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SEATTLE (AP)| Facebook and Washington state have reached a legally binding agreement that requires the tech giant to stop enabling advertisers to unlawfully discriminate in who sees their ads.

Facebook says it was already doing so. Under pressure from civil rights activists, it announced in April it removed thousands of categories from its “exclusion targeting” tools, which allow companies to control who sees their ads, including for jobs and housing. The removed categories included attributes such as race, ethnicity, sexual orientation and religion.

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Ex-Colorado official: No bias in same-sex wedding cake case

By : wire report
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DENVER (AP) — A former Colorado civil rights commissioner whose remarks on religion were the basis of a U.S. Supreme Court ruling for a baker who refused to make a wedding cake for a gay couple insisted last Wednesday she has no religious bias and wouldn’t have said anything if she’d known how her remarks would be used.

Diann Rice acknowledged she made remarks cited by the high court when it ruled last Monday in favor of Jack Phillips, a suburban Denver baker. But she told The Associated Press in a telephone interview that she made the comments after Colorado’s Civil Rights Commission already had ruled against Phillips and for Charlie Craig and Dave Mullins.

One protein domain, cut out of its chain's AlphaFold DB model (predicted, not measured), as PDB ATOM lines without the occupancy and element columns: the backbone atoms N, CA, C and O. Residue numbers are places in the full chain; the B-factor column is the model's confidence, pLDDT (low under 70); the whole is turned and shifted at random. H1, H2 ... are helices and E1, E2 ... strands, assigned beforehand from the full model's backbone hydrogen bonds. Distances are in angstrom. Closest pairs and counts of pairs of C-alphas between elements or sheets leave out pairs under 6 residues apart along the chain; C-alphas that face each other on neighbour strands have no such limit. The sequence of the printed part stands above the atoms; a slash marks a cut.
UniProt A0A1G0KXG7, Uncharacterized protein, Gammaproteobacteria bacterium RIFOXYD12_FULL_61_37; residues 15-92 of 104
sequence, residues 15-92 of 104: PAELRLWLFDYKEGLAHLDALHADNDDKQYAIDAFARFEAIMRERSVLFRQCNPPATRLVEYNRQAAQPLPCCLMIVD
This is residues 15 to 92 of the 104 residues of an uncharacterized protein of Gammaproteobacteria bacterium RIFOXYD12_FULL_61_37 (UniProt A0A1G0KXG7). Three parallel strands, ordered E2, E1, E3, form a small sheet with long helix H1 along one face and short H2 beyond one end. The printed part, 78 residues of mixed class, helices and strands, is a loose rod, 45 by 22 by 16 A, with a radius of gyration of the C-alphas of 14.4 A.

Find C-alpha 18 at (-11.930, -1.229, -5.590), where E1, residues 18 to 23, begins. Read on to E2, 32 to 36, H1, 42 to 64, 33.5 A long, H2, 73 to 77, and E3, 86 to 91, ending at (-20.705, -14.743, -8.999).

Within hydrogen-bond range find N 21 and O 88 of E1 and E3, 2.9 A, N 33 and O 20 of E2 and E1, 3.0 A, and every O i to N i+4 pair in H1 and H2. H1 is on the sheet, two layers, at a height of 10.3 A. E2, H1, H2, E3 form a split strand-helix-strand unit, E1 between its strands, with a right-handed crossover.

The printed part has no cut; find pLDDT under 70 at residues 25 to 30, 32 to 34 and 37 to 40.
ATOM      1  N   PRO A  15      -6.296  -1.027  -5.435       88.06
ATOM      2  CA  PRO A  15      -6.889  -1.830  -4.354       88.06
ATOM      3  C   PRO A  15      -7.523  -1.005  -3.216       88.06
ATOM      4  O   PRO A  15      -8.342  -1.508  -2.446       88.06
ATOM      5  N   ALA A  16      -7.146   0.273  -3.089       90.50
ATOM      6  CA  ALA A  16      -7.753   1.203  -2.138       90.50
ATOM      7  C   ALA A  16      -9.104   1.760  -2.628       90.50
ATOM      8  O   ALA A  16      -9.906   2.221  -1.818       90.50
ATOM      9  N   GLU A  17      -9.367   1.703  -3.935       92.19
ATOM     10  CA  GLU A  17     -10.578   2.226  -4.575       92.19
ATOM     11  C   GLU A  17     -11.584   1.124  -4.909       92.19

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U.S. agency to Congress: Pass law against LGBT workplace discrimination

By : Chris Johnson of the Washington Blade, courtesy of the National LGBT Media Association
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ABOVE: Employment Non-Discrimination protest in May, 2010. (Washington Blade file photo by Michael Key).

An independent, bipartisan U.S. agency is set to deliver to President Trump on Wednesday a report calling on Congress to “immediately enact a federal law” against anti-LGBT workplace discrimination, although lawmakers are unlikely to act any time soon given the current makeup of Congress and the long history of stalling on the issue.

The U.S. Commission on Civil Rights details in the 154-page report the history of discrimination against LGBT people and the lack of non-discrimination protections for LGBT people in federal law, citing a 2015 hearing the agency held on the issue.

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Gavin Grimm testifies on civil rights after 100 days of Trump

By : Chris Johnson of the Washingston Blade, Courtesy of the National Gay Media Association
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Transgender student Gavin Grimm testified before Congress Thursday on the experience of his Virginia high school denying him access to the bathroom consistent with the gender identity as well as harms the Trump administration’s withdrawal of pro-trans guidance has caused for transgender people.